More Biopharma Patent Murkiness Ahead
Drug makers were hoping the Supreme Court would take up diagnostic manufacturer Sequenom Inc.'s appeal to better clarify US patent laws. But the high court on June 27 declined to hear the case – meaning there's more murkiness ahead in determining how solid the protections are for US innovators' intellectual property.
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Ever since the US Patent & Trademark Office (US PTO) issued guidance this past March aimed at addressing two Supreme Court rulings that rocked the life sciences sectors – Association for Molecular Pathology v Myriad Genetics and Mayo Collaborative Services v Prometheus Laboratories – unsatisfied patent lawyers and biopharmaceutical firms have eagerly awaited revisions to the agency's document.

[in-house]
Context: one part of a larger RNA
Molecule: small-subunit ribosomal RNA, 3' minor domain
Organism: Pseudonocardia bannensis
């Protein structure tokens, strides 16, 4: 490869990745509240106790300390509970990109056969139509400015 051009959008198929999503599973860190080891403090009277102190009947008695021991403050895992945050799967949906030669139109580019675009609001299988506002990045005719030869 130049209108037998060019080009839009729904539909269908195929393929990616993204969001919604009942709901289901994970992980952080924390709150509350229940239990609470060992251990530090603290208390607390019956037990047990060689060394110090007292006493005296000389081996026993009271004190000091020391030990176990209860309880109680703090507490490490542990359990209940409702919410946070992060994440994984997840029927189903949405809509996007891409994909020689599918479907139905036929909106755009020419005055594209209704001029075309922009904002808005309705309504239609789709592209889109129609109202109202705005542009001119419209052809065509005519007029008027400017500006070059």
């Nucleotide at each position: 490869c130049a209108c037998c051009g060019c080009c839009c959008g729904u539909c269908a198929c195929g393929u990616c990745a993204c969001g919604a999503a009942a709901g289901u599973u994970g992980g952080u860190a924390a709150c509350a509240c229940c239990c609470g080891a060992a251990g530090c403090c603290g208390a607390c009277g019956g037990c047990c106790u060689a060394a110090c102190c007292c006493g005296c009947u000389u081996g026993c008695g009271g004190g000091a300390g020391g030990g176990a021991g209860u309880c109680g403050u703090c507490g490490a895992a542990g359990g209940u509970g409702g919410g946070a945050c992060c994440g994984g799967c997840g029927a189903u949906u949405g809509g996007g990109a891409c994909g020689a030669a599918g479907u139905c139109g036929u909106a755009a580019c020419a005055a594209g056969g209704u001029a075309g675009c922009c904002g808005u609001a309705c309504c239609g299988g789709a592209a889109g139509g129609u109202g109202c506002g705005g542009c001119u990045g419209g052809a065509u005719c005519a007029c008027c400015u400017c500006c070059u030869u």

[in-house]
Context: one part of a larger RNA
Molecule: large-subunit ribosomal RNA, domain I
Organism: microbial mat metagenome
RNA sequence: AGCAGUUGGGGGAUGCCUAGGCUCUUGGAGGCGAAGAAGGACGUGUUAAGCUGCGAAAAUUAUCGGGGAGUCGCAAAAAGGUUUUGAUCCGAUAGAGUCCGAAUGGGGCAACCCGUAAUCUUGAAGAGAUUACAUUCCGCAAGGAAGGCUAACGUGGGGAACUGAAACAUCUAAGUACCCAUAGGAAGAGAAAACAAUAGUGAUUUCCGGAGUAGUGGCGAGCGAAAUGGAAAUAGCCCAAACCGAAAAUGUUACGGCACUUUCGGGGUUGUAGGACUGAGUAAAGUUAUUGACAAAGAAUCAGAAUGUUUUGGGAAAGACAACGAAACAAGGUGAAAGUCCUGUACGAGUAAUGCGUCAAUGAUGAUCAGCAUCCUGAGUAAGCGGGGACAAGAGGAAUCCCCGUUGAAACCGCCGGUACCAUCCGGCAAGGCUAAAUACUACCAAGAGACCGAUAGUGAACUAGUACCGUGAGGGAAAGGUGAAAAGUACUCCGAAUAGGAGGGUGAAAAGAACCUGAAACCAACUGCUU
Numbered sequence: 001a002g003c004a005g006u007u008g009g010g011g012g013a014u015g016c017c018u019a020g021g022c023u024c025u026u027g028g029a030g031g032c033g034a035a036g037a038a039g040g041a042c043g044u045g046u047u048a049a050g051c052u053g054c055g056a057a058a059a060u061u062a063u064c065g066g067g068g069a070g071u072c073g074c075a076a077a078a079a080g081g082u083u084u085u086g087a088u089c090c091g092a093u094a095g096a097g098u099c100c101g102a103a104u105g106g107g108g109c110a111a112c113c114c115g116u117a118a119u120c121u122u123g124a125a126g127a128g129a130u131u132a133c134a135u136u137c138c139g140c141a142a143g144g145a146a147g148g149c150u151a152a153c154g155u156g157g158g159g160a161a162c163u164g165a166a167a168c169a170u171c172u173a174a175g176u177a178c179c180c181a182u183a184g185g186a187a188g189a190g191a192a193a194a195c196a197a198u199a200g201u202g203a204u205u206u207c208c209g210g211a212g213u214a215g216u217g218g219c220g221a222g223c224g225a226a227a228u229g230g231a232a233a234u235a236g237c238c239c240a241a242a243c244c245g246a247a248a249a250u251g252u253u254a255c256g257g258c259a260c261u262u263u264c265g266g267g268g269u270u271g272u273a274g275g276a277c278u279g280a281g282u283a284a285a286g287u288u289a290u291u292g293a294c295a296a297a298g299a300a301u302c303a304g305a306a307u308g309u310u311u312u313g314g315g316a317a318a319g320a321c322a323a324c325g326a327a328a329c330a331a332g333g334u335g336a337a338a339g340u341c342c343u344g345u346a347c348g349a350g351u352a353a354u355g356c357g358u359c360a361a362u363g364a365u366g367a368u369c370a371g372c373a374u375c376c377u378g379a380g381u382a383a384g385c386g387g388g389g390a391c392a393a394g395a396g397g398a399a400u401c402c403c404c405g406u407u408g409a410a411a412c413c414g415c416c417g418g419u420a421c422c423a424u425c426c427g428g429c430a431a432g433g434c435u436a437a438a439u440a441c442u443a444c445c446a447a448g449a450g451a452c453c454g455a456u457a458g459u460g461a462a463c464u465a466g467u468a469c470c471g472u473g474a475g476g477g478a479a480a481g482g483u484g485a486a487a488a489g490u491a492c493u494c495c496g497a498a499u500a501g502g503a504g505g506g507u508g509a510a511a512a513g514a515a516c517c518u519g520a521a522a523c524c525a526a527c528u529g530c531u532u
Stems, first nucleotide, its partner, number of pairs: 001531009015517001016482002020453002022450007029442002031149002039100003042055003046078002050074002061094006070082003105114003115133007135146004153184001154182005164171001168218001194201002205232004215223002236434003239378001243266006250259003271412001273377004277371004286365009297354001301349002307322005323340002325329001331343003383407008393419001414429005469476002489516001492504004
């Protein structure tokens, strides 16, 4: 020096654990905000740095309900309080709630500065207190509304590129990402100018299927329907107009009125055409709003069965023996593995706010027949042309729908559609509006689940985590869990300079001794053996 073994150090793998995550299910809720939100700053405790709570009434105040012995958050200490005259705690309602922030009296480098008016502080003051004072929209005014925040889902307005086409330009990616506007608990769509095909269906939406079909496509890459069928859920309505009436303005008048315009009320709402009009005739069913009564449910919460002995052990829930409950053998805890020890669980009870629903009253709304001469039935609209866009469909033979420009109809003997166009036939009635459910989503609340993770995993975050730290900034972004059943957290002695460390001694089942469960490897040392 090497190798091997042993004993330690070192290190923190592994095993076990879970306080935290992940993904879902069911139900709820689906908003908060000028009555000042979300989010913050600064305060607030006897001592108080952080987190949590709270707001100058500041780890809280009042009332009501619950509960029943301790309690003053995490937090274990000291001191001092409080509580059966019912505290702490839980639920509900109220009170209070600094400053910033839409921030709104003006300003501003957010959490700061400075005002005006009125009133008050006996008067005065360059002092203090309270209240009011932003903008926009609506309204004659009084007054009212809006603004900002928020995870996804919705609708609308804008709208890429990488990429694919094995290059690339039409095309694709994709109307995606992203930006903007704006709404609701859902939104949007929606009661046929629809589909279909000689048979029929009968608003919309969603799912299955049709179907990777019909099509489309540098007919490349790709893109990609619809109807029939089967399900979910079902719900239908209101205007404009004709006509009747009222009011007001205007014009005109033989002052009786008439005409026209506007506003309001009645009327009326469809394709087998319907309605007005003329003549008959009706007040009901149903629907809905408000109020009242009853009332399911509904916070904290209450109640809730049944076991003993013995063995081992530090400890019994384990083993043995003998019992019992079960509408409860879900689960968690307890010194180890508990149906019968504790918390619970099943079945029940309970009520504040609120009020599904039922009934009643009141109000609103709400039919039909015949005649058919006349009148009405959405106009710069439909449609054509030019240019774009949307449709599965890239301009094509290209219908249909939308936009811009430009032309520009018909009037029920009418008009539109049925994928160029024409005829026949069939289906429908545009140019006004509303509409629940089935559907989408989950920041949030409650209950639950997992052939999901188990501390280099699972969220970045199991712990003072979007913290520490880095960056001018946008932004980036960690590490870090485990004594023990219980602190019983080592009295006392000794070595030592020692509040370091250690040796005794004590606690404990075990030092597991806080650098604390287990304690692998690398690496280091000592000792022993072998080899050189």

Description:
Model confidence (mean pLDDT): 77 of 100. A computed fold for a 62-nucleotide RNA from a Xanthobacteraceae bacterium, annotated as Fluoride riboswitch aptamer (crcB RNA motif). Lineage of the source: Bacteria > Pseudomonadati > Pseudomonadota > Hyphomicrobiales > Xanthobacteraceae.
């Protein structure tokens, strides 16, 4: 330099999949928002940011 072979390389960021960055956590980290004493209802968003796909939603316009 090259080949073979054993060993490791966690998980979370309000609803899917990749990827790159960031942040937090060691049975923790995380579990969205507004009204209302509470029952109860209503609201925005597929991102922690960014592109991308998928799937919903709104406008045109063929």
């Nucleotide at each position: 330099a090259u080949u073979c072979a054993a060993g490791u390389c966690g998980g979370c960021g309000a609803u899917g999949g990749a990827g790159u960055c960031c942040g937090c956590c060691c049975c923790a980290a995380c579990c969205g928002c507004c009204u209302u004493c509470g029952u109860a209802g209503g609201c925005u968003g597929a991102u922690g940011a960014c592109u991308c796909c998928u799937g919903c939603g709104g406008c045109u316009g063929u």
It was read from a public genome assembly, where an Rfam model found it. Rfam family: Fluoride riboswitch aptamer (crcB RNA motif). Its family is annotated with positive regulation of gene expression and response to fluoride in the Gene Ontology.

In laying down new guidelines for examining patent claims, the US Patent & Trademark Office (US PTO) has taken a broad interpretation of the US Supreme Court's unanimous ruling last June that declared a naturally occurring DNA segment is a product of nature and not patent eligible "merely because it has been isolated," legal experts said.
In declaring that isolated DNA is not patent eligible, but cDNA is, the US Supreme Court has left open the opportunity for mischief for further attempts to narrow or undermine the patentability of DNA genetic materials in a broader sense, said San Francisco lawyer Robert Sachs, a partner in the Intellectual Property Practice Group at Fenwick & West.